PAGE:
Economists yesterday blamed the Bank of England’s money printing for fueling double-digit inflation – as Britain faces another painful rate hike to try to cut rates again.
The Bank pumped £450bn into the economy to get Britain through the pandemic, but experts told MPs this helped create the price spiral it is now grappling with.
Inflation has been above 10 percent since last summer and today’s new figures from the ONS revealed it remains stubbornly there at 10.1 percent.
This supports economists’ arguments that more rate hikes are likely to be needed before the battle against them is won.
Inflation has been in the double digits since last summer and new figures from the ONS revealed it remained stubborn at 10.1% in March
Official data released yesterday showed stronger-than-expected wage growth of 6.6 percent, boosting market expectations that rates will rise 0.25 percent next month to 4.5 percent.
Andrew Sentance, a former Bank of England rate fixer, meanwhile, told MPs that the bank’s long period of money printing, or quantitative easing (QE) policies, and low interest rates “have contributed quite significantly to the inflation we are now experiencing.” ‘.
During the bank’s QE wave in 2020 and 2021, it created electronic money to buy bonds.
It added to previous QE boosts dating back to the 2009 financial crisis, pushing the total amount of asset purchases under the scheme to a high of £895bn – an amount the bank has only surpassed in recent months. phasing out.
Sentance told the Commons Treasury committee: “It seemed the QE was taking too long. There was too much of it in the pandemic period.
“We had more than double the amount of QE during the pandemic and it wasn’t clear if that was quite the right policy.”
Sentance said this contributed to the “extended period of extremely low interest rates and further injections of QE” in the aftermath of the financial crisis.
“All of that I think over time has contributed to the inflationary pressures we’re seeing now,” he added.
Inflation: UK inflation remains above 10%, the ONS said today
High prices: Food prices continue to rise, the ONS said today in its latest update
Gerard Lyons, chief economic strategist at Netwealth and former adviser to Boris Johnson, said: “I think it included inflationary pressures and I thought it was the wrong approach.”
Katharine Neiss, chief European economist at PGIM Fixed Income, told MPs: “QE is designed… to ease financial conditions, support the real economy and thereby drive up inflation.
And it has undoubtedly contributed to the inflation that we’ve seen in recent years.
‘But there is much more going on, not least higher energy prices.’
Jeremy Hunt (pictured yesterday) has paraded the Office for Budget Responsibility (OBR) projections that inflation will fall to 2.9 percent by the end of this year
Fuel costs: Motor fuel prices were lower in March 2023 than in March 2022, the ONS said
Inflation: At 10.1%, UK inflation remains well above the government’s target of 2%
The comments are the latest evidence to suggest that the Bank’s own policies are themselves partly responsible for long-term cost-of-living pressures in Britain.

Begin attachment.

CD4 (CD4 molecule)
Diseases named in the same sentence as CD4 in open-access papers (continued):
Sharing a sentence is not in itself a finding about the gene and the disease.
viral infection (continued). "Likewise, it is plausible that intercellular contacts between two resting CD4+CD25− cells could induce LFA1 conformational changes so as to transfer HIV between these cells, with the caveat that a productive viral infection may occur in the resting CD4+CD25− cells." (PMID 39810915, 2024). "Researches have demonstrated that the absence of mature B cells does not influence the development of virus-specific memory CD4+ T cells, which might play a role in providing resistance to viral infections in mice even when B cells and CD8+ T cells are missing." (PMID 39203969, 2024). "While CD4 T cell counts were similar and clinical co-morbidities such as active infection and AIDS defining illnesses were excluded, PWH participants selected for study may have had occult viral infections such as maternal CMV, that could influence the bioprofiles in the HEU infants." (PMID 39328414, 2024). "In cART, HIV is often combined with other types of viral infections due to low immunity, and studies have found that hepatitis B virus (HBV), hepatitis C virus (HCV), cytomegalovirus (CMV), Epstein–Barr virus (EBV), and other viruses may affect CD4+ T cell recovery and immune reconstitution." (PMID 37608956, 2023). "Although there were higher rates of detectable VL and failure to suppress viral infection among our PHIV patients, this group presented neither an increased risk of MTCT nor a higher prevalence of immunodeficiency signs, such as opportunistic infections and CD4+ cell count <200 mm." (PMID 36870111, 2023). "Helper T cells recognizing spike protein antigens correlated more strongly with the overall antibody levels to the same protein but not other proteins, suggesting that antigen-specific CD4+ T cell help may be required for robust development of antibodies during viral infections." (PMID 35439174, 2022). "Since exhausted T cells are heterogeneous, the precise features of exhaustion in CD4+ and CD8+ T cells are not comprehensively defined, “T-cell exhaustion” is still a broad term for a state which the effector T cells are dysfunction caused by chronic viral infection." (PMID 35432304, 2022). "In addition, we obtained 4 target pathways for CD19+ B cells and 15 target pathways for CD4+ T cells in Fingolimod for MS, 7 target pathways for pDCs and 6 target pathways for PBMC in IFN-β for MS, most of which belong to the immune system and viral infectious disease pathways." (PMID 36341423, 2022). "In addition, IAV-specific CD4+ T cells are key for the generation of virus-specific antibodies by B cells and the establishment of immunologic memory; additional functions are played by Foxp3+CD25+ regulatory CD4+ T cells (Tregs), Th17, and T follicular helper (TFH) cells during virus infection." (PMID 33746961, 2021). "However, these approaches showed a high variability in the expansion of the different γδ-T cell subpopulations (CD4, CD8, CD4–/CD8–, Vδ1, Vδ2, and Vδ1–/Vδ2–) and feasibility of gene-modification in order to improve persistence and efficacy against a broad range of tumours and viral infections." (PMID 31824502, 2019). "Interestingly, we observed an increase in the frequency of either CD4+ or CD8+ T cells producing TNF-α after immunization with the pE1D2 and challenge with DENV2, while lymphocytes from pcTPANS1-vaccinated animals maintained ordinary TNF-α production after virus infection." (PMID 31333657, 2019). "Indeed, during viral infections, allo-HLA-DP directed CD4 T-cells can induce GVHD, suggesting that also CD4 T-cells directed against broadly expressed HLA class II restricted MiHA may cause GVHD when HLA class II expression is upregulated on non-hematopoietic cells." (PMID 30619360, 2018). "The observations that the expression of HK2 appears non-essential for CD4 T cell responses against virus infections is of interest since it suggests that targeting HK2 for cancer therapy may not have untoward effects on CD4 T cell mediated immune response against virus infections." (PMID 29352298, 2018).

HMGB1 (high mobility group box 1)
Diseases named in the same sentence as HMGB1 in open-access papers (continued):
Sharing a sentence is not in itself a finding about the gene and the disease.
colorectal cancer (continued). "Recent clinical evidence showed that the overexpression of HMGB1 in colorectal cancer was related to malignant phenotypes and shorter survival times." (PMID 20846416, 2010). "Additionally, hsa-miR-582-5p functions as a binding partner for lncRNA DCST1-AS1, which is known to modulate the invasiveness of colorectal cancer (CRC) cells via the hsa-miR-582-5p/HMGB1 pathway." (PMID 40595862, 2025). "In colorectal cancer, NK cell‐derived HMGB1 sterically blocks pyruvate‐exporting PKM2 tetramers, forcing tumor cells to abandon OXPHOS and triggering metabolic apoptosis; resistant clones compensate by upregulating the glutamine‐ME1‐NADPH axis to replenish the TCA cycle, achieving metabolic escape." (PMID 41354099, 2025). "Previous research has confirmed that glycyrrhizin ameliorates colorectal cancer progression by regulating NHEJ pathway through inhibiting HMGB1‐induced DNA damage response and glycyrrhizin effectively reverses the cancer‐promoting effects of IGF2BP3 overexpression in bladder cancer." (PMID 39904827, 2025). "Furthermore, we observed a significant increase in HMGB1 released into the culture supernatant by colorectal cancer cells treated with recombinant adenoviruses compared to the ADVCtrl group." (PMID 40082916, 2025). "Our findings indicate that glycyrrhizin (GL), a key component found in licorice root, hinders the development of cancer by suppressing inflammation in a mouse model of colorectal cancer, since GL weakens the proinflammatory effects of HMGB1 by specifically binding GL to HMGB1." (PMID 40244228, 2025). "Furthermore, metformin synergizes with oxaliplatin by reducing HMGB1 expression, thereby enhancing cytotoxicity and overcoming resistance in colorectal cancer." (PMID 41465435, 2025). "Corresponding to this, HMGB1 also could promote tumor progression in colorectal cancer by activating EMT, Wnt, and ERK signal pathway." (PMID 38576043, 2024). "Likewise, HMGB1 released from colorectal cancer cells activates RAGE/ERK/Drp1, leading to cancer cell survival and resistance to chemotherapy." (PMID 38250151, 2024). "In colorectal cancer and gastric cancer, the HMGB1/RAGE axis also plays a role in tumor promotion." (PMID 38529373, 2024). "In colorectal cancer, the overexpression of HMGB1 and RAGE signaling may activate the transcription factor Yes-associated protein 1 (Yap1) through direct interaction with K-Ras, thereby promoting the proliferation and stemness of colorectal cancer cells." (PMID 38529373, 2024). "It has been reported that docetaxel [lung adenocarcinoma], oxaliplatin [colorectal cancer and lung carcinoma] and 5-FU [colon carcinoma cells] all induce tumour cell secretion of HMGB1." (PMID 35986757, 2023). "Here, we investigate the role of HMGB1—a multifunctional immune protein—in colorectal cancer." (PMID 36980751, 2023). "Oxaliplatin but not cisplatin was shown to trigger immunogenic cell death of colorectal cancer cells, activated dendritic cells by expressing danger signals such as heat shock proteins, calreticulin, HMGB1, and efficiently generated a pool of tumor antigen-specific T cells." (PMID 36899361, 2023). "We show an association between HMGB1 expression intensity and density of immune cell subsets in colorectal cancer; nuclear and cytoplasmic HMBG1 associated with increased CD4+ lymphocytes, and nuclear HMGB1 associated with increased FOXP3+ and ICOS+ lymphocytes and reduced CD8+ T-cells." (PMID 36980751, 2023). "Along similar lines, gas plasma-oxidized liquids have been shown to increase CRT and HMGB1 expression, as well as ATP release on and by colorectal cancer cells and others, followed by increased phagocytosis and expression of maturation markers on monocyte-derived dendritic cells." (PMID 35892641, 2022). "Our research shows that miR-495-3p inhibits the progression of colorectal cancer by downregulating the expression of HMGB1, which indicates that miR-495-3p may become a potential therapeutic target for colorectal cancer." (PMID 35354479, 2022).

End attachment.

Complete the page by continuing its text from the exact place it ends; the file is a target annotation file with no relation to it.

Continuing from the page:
Now it is causing even more pain by raising interest rates to try and bring inflation down.
Read more: When will interest rates fall?
Interest rates have been raised to combat inflation and it is expected that the base rate can rise again to peak at 4.5 percent.
But the big question now is when interest rates will fall and how fast?
We look at the latest forecasts and analyses.
> READ MORE: When will interest rates fall?
Bank rates have risen sharply from 0.1 percent in December to 4.25 percent today, hurting millions of homeowners as mortgage rates rise and corporate borrowers as their borrowing costs rise.
Rising prices and higher borrowing costs were among the factors responsible for the sharp rise in the number of companies going bankrupt last month.
Government figures published yesterday showed there were 2,457 business insolvencies in March, 38 percent more than the previous month and the highest level since the start of 2019.
Elsewhere, the picture painted by employment and wage data published by the Office for National Statistics (ONS) was more mixed.
The healthy-looking 6.6 percent increase in average income – in the three months to February – was lower than inflation, so in real terms it meant a wage cut.
There was a big increase in the total number of jobs – which rose by 169,000, much better than the 50,000 economists had expected.
This was helped by a sharp drop in worrying levels of economic inactivity – people out of work and not looking for a job – mainly caused by young people.
Unemployment rose slightly from 3.7 percent to 3.8 percent, but remains at a historically low level.
The number of vacancies fell for the ninth month in a row, also a possible sign of a cooling of the labor market.
At 1.1 million, however, the number of vacancies remains much higher than in recent years.
The figures will be closely monitored by the Bank of England ahead of the next interest rate decision in May.
Rate setters may worry that signs of higher wages will cause a spiral of rising prices to take root in the economy.
After the latest employment figures, financial markets were betting on an 80 percent chance of an interest rate hike from a quarter of a percentage point in May to 4.5 percent.
And traders also usually think that the bank will go further and raise the bank rate to 4.75 percent next month.
Some links in this article may be affiliate links. If you click on it, we may earn a small commission. That helps us fund This Is Money and use it for free. We do not write articles to promote products. We do not allow any commercial relationship to compromise our editorial independence.